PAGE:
Other researchers point to the need to distinguish between commercial and academic data because of the risks associated with data collected by for-profit entities. At The Big Data Workshop, hosted by the National Academy of Education last August, Adam Gamoran, president of the William T. Grant Foundation, noted that commercial data, which often contains personal information, is more valuable and thus more vulnerable to ransom attacks.

“We have to understand what causes vulnerabilities, the degree of risk and the degree of incentives for hackers to be reaching out and grabbing our information,” says Gamoran. “I am skeptical that the research use of this data is creating more [incentives] for hackers... In fact, I would argue that the risk of breaches for research use of data is relatively low.”

Monica Bulger, a researcher at the Data and Society Research Institute in Manhattan, remarked at the Big Data event that education researchers have been collecting data long before the term “big data” existed. For others like her, data ethics is serious. However, she says public messaging about the importance and difference between academic and other forms of data collection has not been effective. For example, legislation that supports early childhood education programs often credits politicians who enact the policy, not the researchers who collected the data, conducted the analysis and made the recommendations to politicians.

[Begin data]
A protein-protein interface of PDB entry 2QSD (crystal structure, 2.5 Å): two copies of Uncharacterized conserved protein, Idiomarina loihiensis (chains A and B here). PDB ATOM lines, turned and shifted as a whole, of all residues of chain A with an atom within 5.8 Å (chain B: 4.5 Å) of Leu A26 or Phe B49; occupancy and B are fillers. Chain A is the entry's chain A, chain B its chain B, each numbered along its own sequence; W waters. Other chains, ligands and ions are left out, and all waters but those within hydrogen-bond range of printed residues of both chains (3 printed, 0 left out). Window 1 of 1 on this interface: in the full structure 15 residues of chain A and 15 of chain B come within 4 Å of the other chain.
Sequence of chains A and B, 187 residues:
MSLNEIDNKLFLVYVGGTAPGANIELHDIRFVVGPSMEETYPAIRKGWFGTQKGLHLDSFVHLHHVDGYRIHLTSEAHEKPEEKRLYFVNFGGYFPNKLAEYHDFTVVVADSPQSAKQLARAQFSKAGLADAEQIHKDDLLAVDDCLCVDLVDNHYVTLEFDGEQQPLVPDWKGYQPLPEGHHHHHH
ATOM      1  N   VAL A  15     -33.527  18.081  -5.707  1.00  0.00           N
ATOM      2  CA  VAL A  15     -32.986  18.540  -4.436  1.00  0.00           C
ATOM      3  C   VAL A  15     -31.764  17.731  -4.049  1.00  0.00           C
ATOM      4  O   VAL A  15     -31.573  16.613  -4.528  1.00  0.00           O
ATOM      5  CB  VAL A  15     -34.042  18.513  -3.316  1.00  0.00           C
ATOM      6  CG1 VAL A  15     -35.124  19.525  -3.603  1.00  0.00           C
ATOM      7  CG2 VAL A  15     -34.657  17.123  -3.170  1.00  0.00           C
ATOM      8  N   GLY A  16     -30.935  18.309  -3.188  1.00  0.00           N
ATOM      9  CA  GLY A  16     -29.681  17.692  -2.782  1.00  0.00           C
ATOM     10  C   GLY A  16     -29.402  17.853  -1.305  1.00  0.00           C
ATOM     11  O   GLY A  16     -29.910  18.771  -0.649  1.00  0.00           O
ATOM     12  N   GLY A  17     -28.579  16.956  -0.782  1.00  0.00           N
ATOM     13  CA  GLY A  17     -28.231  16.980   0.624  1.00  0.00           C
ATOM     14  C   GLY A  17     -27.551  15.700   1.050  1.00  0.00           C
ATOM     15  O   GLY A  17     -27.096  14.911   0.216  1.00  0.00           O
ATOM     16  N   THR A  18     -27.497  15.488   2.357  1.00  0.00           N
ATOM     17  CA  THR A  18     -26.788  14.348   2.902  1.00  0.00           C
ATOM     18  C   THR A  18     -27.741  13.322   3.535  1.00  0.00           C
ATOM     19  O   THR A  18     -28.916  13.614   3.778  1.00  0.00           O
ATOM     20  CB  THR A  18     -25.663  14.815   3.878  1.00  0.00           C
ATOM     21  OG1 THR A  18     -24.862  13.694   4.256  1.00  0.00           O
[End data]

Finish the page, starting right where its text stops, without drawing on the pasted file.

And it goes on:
“We don’t put up signpost when early education becomes a priority,.. saying this is brought to you by research from...” says Bulger, explaining research accomplishments that went uncredited to the audience. “We do this research in the interest of public good, and our work has led to positive change.”

Martin also warns that research is also at risk of being compromised by companies who abuse the trust put into academic researchers to further their interest. She believes districts officials should make rules requiring deals with commercial entities to be monitored by one or two outside researchers, not affiliated with the companies.

It’s a “dangerous” conflation, says Martin. “We need to really clearly say that these people are not researchers, [that] they are commercial entities doing a service for [clients],” says Martin, “It is not always clear. They should say, for example, I am here for Edutech, I am not representing Northwestern at this moment.”